Can you be a self on your own or only together with others? Is selfhood a built-in feature of experience or rather socially constructed? How do we at all come to understand others? Does empathy amount to and allow for a distinct experiential acquaintance with others, and if so, what does that tell us about the nature of selfhood and social cognition? Does a strong emphasis on the first-personal character of consciousness prohibit a satisfactory account of intersubjectivity or is the former rather a necessary requirement for the latter? Engaging with debates and findings in classical phenomenology, in philosophy of mind and in various empirical disciplines, Dan Zahavi's new book Self and Other offers answers to these questions. Discussing such diverse topics as self-consciousness, phenomenal externalism, mindless coping, mirror self-recognition, autism, theory of mind, embodied simulation, joint attention, shame, time-consciousness, embodiment, narrativity, self-disorders, expressivity and Buddhist no-self accounts, Zahavi argues that any theory of consciousness that wishes to take the subjective dimension of our experiential life serious must endorse a minimalist notion of self. At the same time, however, he also contends that an adequate account of the self has to recognize its multifaceted character, and that various complementary accounts must be integrated, if we are to do justice to its complexity. Thus, while arguing that the most fundamental level of selfhood is not socially constructed and not constitutively dependent upon others, Zahavi also acknowledges that there are dimensions of the self and types of self-experience that are other-mediated. The final part of the book exemplifies this claim through a close analysis of shame.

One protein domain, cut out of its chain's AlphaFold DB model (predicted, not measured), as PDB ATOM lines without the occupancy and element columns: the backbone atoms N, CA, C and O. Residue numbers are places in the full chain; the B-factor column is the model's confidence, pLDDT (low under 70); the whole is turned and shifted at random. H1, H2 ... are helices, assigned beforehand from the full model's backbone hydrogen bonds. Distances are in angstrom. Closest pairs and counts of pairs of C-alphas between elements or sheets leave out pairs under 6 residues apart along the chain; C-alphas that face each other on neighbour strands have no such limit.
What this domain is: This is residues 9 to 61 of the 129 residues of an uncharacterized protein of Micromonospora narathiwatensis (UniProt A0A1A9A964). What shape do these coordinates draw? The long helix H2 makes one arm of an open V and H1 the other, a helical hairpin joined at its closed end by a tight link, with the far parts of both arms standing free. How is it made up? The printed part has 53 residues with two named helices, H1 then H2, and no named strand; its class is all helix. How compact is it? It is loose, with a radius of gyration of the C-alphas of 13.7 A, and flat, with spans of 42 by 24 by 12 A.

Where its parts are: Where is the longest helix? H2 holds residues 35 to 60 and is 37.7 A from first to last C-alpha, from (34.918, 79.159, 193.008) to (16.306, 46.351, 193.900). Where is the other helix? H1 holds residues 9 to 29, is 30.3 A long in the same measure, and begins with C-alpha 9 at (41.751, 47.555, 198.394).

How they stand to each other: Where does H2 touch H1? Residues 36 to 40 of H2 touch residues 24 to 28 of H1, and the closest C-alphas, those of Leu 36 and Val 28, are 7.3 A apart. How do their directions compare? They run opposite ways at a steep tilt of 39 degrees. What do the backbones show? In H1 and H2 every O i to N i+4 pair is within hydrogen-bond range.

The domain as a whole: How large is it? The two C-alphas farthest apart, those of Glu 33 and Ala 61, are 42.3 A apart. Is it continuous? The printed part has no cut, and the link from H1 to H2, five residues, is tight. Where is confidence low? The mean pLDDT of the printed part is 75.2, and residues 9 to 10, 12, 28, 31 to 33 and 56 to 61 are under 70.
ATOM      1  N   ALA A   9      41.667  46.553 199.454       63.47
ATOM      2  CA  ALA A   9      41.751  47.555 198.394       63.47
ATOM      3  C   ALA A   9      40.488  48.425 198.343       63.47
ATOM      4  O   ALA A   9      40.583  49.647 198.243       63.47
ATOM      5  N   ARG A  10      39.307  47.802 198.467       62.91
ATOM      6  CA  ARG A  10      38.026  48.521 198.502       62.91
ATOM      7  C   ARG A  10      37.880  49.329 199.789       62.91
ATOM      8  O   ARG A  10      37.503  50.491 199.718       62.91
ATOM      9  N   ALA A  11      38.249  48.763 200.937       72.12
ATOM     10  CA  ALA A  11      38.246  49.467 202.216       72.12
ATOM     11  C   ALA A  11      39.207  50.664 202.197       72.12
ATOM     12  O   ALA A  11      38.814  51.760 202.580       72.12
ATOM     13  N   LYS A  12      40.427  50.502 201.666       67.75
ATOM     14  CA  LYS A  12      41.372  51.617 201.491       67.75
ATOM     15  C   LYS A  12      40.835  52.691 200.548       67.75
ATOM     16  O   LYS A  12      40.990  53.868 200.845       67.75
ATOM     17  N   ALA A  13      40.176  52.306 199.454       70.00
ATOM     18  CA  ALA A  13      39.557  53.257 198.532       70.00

Dan Zahavi's newest book, Self and Other, gathers together and expands on his rich body of work on selfhood and intersubjectivity . . . The exegetical work alone makes this book valuable for anyone interested in the phenomenological tradition and its contemporary relevance. The book's value, however, exceeds its historical acumen by placing explanations of classical phenomenology alongside a comprehensive review of recent work from both empirical psychology and analytic philosophy. In short, this book will be of interest to anyone who cares about the myriad ways that our social existence shapes and is shaped by the mind. Philip J. Walsh, Husserl Studies
Dan Zahavi is Professor of Philosophy and Director of Center for Subjectivity Research at the University of Copenhagen. He was elected member of Institut International de Philosophie in 2001 and of the Royal Danish Academy of Sciences and Letters in 2007. From 2001 to 2007 he served as president of the Nordic Society for Phenomenology, and he is currently co-editor in chief of Phenomenology and the Cognitive Sciences. In his systematic work, Zahavi has mainly been investigating the nature of selfhood, self-consciousness, and intersubjectivity. His most important publications include Husserl und die transzendentale Intersubjektivitat (Kluwer, 1996), Self-awareness and Alterity (Northwestern University Press, 1999), Husserl's Phenomenology (Stanford University Press, 2003), Subjectivity and Selfhood (MIT Press, 2005), and, with Shaun Ghallagher, The Phenomenological Mind (Routledge, 2008).